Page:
“Tell me why when a person says they enjoy the empty nest another person counters with – Oh, but I am close to my kids. ARGH“
Receiving this sort of frustrated tweet is not uncommon for us, this one came while sitting with our morning coffee in a hotel cafe.
I had just returned from using the lobby bathroom where I overheard a cell phone conversation in the stall next to me.
Yes, I admit I was eavesdropping – but I have two lame excuses.
1) We had just arrived back to the States from Europe and my ears were trained to zero in when English was spoken and
2) This woman – we’ll call her Dorothy – was not trying to keep her voice down.
As we sat side by side with just a thin metal barrier between us, I was made privy to Dorothy’s life and woes. She was laying it all out to some poor set of ears on the other end of the phone line… complaining about her son, his lack of ambition, the fact that he was living in her home at 30-years-old and on and on and on.
Next came a plethora of excuses for Boomerang Boy…the ill-fated college attempt, the series of jobs he’d been fired from, the mean ex-girlfriend and on and on and on.
I had finished my business in my stall but remained quiet-as-a-mouse seated – I was hooked. My own little personal soap opera, no TV required!
Then came the kicker. Dorothy began to bad mouth her sister-in-law for having the audacity to suggest that Dorothy kick Boomerang Boy out of the house.
“She said that he needs to stand on his own two feet – I told her that I didn’t agree at all. After all, I love my son. I feel sorry for her kids.”
And there it was. I hightailed it out of there before I could hear any more.
Back in the lobby as I was retelling Dorothy’s story to David, the aforementioned tweet came in. It got me thinking.
What causes this leap of logic? Why are folks so quick to jump to the conclusion that we who embrace the “empty” nest are somehow bad parents?
A while back, we were profiled in the Huffington Post and were giddily overwhelmed by the discussion the article created. The comments were by far more positive than negative, but an interesting little theme popped up here and there:
“Why do people like this even have kids?”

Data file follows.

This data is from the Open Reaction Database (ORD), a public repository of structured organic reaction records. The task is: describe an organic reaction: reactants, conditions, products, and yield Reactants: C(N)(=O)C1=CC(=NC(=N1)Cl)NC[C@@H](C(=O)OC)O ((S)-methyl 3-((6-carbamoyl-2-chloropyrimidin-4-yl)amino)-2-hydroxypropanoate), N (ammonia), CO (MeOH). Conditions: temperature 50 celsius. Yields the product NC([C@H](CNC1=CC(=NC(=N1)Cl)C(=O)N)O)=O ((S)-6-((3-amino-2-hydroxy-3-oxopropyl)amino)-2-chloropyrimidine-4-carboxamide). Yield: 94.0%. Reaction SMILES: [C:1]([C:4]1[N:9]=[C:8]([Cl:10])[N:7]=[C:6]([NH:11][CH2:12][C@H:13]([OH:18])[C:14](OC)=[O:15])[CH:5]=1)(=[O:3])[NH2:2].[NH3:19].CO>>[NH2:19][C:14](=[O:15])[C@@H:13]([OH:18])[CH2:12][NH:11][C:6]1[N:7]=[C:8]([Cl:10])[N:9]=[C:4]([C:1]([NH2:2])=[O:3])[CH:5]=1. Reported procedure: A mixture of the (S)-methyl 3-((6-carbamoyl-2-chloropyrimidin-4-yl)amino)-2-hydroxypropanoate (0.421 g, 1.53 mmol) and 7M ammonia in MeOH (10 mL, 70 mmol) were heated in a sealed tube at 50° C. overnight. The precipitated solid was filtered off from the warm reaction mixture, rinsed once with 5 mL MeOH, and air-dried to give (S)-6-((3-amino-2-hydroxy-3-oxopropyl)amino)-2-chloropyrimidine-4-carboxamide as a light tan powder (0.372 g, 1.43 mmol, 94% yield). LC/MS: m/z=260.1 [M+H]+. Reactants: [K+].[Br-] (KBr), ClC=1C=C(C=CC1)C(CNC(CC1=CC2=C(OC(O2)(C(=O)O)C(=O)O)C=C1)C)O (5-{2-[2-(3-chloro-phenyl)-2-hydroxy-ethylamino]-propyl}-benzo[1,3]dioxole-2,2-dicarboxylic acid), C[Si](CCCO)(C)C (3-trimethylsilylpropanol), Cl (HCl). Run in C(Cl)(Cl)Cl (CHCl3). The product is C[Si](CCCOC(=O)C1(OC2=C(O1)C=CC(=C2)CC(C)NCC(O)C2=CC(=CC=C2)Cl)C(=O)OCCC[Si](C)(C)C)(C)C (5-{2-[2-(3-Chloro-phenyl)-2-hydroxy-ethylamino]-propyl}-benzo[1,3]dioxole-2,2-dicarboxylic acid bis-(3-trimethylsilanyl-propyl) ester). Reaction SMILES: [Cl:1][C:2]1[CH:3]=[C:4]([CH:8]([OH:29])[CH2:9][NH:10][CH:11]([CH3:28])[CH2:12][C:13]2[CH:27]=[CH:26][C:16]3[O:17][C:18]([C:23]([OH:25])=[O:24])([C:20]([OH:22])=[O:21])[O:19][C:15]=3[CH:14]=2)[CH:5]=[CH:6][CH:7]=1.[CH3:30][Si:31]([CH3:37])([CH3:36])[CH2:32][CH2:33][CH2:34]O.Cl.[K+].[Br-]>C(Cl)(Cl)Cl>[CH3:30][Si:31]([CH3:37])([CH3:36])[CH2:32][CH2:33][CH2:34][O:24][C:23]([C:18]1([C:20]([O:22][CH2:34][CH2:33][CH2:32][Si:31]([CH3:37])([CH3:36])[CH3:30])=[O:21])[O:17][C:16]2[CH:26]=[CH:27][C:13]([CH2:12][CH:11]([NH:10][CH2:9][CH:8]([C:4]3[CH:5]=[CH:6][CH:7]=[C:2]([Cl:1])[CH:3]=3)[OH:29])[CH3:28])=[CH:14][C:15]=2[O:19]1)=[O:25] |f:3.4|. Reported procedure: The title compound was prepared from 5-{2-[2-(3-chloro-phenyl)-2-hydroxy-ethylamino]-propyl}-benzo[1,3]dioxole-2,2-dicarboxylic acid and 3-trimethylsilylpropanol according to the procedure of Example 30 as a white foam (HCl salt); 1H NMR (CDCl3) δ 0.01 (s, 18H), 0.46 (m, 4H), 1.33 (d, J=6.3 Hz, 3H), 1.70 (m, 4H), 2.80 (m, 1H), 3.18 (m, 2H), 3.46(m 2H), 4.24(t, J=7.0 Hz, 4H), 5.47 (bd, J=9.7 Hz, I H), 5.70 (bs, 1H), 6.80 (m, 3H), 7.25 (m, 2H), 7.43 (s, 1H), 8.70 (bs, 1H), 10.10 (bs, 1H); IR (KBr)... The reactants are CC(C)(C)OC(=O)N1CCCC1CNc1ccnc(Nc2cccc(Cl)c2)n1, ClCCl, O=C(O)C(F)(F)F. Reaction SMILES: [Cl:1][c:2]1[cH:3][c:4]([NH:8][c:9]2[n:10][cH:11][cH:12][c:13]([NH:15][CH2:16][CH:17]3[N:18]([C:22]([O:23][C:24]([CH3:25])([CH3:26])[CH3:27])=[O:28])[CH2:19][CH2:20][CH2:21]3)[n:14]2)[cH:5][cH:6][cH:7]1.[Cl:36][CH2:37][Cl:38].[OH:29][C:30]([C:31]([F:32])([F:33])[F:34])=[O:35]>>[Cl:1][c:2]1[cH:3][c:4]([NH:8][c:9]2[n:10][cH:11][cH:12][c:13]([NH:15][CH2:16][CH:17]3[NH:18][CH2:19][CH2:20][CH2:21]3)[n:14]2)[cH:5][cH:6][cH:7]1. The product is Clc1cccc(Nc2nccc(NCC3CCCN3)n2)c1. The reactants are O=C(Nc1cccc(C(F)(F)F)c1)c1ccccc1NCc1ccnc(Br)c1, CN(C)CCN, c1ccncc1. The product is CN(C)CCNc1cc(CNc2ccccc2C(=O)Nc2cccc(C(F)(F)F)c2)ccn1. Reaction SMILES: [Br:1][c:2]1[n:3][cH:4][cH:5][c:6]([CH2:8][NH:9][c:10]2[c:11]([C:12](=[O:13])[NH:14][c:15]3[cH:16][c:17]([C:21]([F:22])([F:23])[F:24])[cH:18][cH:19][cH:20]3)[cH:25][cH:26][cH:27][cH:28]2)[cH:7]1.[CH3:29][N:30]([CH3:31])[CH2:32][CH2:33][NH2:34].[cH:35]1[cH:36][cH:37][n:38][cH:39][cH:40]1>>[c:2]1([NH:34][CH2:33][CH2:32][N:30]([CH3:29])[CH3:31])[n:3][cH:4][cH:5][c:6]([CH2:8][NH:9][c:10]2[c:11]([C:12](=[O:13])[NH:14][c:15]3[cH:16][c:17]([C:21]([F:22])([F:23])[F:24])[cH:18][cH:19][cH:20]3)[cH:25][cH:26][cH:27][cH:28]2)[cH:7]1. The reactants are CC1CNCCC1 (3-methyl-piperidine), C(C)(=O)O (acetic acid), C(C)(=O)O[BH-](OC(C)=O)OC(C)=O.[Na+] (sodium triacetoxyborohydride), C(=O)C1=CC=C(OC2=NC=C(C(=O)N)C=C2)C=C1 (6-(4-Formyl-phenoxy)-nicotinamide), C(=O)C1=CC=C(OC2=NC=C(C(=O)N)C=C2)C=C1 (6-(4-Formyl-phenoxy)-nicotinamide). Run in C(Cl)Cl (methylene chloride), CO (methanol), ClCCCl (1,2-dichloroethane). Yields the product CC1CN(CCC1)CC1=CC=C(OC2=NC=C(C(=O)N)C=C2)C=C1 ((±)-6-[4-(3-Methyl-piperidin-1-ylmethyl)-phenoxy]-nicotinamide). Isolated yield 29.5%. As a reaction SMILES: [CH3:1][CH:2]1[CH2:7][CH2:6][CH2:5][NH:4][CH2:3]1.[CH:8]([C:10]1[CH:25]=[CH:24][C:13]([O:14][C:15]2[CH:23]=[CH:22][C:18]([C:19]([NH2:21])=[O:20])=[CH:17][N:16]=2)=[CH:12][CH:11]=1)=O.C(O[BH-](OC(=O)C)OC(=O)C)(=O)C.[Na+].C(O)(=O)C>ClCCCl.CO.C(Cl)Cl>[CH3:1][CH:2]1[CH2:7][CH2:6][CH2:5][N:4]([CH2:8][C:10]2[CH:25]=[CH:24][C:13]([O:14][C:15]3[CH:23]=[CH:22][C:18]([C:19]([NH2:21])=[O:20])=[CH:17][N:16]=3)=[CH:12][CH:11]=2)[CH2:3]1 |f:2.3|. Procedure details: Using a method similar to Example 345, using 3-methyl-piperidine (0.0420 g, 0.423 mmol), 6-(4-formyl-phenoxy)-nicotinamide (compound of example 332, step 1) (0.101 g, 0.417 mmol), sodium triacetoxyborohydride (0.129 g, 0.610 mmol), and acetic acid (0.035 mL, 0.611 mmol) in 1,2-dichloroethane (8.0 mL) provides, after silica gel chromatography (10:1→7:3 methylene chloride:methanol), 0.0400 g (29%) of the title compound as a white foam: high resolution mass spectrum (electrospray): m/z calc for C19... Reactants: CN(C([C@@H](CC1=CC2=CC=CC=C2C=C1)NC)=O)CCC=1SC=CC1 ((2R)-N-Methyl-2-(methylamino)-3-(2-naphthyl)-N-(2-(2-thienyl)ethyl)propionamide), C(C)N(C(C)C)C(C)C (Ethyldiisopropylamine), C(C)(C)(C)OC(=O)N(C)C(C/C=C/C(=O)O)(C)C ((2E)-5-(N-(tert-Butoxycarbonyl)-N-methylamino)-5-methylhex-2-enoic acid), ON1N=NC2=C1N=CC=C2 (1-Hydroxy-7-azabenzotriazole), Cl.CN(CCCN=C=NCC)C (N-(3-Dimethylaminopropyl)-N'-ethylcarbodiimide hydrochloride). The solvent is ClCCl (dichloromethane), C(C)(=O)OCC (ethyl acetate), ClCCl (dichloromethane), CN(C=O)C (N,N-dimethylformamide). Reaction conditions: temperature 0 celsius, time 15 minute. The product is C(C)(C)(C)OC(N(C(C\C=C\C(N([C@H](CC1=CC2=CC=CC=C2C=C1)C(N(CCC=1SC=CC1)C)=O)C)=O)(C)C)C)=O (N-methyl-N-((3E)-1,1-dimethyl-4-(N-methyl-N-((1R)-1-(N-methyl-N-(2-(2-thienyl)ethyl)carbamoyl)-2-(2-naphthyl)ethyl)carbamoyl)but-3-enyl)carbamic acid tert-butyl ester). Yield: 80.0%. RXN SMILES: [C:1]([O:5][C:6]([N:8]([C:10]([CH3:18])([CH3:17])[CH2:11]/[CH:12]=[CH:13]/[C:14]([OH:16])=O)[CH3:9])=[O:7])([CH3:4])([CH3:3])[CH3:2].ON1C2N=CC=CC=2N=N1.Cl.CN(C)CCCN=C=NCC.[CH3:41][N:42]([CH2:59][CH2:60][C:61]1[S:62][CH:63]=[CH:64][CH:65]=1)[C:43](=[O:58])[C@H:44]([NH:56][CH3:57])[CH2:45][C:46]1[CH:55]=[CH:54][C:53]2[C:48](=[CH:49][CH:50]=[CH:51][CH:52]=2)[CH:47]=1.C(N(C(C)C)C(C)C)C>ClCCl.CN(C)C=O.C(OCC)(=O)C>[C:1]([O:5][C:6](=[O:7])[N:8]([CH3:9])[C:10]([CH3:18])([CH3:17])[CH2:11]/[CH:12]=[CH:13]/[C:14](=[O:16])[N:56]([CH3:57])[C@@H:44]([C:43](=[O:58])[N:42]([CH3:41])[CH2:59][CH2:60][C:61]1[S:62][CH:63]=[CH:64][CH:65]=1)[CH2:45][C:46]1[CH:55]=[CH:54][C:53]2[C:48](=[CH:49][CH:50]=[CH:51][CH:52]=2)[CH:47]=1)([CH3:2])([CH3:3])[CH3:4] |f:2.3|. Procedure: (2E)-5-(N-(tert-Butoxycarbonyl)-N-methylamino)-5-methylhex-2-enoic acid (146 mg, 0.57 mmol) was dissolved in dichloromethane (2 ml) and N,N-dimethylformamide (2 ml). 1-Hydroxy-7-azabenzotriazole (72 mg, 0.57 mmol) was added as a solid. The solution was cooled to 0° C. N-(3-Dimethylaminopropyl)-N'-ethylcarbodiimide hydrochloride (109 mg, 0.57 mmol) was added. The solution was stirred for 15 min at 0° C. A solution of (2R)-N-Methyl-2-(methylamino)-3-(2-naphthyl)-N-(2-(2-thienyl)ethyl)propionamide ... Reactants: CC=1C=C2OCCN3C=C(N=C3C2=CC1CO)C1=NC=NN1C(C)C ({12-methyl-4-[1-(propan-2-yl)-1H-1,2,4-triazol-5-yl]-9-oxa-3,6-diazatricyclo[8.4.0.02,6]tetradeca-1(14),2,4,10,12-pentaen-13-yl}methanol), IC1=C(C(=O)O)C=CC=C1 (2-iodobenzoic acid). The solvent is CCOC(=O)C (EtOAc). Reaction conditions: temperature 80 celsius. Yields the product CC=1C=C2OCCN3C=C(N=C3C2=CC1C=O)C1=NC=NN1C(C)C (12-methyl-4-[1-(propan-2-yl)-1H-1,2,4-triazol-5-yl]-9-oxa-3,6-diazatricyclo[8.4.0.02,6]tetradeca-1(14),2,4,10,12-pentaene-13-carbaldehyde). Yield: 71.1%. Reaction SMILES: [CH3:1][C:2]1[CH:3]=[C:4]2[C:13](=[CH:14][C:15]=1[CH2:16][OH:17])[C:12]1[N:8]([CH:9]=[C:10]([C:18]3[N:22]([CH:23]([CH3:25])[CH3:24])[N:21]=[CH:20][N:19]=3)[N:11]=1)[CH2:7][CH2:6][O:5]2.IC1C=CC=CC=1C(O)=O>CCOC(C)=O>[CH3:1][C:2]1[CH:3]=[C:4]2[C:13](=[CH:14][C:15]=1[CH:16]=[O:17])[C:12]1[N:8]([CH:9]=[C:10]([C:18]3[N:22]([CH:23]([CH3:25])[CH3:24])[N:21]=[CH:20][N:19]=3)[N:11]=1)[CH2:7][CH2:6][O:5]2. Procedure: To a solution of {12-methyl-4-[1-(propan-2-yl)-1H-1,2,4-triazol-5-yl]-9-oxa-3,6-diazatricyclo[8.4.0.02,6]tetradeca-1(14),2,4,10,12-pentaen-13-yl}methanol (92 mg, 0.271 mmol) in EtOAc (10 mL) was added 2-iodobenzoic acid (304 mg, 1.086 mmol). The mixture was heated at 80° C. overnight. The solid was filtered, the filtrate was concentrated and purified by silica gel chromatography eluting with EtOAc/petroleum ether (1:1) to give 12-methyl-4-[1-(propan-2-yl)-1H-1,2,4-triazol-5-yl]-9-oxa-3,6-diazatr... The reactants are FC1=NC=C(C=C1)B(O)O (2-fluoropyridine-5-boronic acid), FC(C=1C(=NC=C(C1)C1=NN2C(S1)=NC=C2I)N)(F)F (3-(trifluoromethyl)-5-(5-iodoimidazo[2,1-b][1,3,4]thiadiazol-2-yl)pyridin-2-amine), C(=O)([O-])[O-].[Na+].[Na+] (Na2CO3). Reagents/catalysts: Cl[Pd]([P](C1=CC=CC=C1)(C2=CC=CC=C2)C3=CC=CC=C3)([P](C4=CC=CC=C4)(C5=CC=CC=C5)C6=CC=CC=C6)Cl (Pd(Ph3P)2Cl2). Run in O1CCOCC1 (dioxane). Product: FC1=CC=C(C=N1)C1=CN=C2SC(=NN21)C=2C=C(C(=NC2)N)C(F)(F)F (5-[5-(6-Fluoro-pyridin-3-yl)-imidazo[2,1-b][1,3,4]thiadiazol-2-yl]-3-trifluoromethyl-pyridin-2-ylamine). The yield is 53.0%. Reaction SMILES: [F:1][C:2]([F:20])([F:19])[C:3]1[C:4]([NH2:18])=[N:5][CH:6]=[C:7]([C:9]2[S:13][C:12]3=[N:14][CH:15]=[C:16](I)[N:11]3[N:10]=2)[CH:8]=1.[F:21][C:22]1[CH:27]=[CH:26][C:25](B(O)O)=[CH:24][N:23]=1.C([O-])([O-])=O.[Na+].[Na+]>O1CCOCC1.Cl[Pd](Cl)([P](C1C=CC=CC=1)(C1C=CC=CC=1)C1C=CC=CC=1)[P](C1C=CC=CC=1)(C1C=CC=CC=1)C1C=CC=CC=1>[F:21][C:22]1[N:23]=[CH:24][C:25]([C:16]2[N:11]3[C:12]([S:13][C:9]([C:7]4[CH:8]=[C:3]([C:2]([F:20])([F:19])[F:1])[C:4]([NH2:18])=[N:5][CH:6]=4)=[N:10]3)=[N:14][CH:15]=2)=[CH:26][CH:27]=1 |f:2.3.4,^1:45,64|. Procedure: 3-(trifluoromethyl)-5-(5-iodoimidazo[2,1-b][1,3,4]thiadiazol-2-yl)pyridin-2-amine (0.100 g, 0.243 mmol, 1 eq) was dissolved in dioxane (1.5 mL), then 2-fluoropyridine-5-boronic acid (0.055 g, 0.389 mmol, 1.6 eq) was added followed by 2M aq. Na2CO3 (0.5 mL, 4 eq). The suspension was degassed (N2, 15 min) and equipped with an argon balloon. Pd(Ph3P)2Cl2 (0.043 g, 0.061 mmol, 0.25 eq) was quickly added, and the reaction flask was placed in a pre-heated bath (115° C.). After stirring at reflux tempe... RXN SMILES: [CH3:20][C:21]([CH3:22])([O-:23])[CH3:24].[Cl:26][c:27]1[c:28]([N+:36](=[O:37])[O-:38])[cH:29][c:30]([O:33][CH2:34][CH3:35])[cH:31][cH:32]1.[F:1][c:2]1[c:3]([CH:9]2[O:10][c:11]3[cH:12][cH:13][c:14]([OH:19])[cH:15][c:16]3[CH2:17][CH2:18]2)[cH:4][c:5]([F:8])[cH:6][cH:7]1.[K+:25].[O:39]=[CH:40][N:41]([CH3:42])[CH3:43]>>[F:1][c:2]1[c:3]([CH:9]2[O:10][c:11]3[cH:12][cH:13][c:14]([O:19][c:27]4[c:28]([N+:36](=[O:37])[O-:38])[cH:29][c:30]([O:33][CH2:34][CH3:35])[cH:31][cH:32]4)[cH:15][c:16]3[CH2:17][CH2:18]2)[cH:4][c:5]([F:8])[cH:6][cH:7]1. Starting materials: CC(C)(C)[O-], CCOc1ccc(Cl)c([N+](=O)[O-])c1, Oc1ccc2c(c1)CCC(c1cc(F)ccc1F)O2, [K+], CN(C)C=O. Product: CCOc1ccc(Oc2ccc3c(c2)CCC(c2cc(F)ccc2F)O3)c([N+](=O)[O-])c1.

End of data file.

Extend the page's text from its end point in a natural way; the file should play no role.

“Doesn’t sound like they were very close at all. How sad for the kids.”
“It almost seems like they just wanted to forget they even had kids.”
Are those of us who choose to be defined as GypsyNesters – rather than empty nesters – selfish, unloving parents? Have we forsaken our children for our own dreams?
We have met some incredible GypsyNesters on this journey of ours, people going back to college, volunteering in their communities, writing that novel that has been percolating for years, reconnecting with their spouses in new and exciting ways. They are embracing this new chapter of their lives.
For these wonderful folks will I make this argument:
As parents we want to raise moral, self-sufficient, happy adults. That’s our job. When that job is finished, it’s a reason for celebration. It is not time to sulk, it’s not time to burden your offspring with tales of your woe – THAT’s selfish.
|“The kindest thing you can do for the people you care about is to become a happy, joyous person.”
– Brian Tracy
Not that I’ve been exceptionally perfect in this regard. I’ve got plenty of growing to do.
As a Recovering Helicopter Mommy I’ve had my hideous backslides. I’ve stuck my big pointy nose in where it doesn’t belong. I’ve struggled with allowing my own fears to interfere with my Spawn’s growth. I made WAY too many relentless phone calls when I thought The Piglet and Decibel were in danger. I still find my self-righteous teachable moments.
And, yes, I cried like Tammy Faye Bakker on the second day of her period when each of my children left the nest. As a matter of fact, I still go into a days-long pity funk every time I have to say good-bye to one of them.
My job as a mother is never actually finished – I will always be there for The Spawn. But I have to let my children go to grow. When my time here on earth is done, I will not have done my job well if The Spawn can’t make it without me.
YOUR TURN: What are your thoughts on embracing the “empty” nest? Am I selfish? Should I have left the task of procreation to others? Leave a comment!